One mile farther brings us to that ancient summer resort known as Prout’s Neck. We are now on historic ground, this having been the point earliest settled in the town of Scarboro’. As early as 1633 Thomas Cammock, the first proprietor, had a house here, the cellar of which is still pointed out, as is also the site of the garrison where, in 1703, eight men drove off a besieging force of five hundred French and Indians.
The Neck forms a peninsula, with the ocean on one side and a broad estuary on the other, on the opposite shore of which lies Old Orchard Beach, with its many hotels, in full view. For many years this Neck has been a favorite resort of picnic parties from Portland, Saco, Scarboro’, Gorham, and other towns. It was long the property of the late Thomas Libby, whose family accommodated transient visitors by cooking the fish caught by them off the rocks. There are now several boarding houses here for the accommodation of summer visitors, which are always well patronized in the season. A number of summer cottages have also been built on the Neck.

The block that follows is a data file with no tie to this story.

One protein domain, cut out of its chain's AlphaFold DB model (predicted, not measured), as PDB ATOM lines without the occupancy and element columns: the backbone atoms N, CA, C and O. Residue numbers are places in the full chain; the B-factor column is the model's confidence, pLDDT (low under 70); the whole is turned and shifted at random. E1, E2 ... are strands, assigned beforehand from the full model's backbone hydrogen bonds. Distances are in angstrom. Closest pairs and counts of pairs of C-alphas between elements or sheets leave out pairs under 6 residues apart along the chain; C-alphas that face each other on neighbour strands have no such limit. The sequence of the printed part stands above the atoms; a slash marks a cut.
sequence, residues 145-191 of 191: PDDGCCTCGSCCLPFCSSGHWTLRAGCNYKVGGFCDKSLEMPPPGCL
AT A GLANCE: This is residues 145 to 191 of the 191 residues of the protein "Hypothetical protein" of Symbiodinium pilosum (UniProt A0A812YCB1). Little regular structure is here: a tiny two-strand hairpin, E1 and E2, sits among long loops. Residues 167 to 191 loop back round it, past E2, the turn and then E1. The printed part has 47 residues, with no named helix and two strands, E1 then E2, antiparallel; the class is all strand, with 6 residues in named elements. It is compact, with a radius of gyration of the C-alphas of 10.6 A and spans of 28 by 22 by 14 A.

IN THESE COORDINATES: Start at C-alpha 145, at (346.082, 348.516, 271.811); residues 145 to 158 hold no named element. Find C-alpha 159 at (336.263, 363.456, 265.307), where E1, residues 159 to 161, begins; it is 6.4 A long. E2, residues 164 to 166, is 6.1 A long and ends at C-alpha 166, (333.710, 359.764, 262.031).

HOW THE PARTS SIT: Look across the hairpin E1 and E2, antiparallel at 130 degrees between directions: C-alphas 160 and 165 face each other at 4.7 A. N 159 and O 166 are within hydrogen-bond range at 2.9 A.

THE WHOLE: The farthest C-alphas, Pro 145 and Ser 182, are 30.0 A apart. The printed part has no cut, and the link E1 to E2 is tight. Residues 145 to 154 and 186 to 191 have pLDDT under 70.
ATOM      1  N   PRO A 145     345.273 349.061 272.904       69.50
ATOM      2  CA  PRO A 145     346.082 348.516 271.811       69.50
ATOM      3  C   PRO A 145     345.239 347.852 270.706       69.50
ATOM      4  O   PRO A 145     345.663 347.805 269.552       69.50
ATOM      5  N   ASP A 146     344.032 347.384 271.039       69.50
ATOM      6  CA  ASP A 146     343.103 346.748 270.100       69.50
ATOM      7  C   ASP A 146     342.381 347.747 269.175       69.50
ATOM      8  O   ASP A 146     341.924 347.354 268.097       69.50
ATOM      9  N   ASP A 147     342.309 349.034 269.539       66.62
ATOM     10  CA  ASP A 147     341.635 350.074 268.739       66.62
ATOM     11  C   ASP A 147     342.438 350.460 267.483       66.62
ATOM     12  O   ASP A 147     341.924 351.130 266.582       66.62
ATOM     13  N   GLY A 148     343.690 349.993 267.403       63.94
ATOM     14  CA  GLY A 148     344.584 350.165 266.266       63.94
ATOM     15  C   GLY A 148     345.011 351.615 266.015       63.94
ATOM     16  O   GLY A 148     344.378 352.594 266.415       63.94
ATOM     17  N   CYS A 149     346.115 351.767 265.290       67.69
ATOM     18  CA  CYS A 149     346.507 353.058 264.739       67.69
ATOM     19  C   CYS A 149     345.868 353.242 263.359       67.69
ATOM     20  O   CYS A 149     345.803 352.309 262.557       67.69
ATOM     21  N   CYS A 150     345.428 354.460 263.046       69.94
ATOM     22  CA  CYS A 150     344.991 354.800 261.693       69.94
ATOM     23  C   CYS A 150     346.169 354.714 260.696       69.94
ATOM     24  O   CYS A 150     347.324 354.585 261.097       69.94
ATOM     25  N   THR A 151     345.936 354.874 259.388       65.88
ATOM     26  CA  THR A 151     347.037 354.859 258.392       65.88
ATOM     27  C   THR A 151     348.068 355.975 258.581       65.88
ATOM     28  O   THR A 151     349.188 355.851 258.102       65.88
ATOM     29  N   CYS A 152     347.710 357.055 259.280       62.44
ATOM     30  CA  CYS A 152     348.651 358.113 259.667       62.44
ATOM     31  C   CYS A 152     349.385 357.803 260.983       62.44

There is a fine sea beach on the Neck; also a bold, rocky shore, commanding wide ocean views. The shore is much resorted to by gunners, for the shooting of sea-fowl, which are often seen floating in large flocks on the surface of the sea. Scarboro’ is famous for its marshes. The Indian name was Owascoag, or “place of much grass,” to which these extensive marshes fairly entitle it.